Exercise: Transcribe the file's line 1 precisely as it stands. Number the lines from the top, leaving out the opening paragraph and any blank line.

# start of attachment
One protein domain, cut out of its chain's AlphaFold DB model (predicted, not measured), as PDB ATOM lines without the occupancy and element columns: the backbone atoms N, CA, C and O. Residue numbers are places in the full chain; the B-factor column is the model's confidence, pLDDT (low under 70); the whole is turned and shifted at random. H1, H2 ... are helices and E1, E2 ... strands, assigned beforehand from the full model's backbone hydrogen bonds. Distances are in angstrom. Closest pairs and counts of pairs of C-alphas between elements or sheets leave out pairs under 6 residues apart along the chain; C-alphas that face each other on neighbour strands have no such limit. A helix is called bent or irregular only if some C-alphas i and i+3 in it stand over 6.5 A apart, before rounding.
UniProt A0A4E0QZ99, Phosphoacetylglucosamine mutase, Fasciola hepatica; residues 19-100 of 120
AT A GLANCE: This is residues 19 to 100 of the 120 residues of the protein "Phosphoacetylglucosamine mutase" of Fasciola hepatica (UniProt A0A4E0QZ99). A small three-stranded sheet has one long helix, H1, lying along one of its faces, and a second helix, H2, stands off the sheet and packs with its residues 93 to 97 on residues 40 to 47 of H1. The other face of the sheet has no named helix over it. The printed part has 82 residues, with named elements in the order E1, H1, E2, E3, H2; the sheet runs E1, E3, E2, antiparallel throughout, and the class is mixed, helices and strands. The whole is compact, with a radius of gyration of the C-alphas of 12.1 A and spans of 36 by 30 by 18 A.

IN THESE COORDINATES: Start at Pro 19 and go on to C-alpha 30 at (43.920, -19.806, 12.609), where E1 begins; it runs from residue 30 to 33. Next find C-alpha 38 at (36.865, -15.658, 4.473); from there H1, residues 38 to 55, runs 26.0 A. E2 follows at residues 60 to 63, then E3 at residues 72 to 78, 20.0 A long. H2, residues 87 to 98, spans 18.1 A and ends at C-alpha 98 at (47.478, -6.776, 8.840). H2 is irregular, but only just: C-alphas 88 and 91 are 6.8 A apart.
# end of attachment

UniProt A0A4E0QZ99, Phosphoacetylglucosamine mutase, Fasciola hepatica; residues 19-100 of 120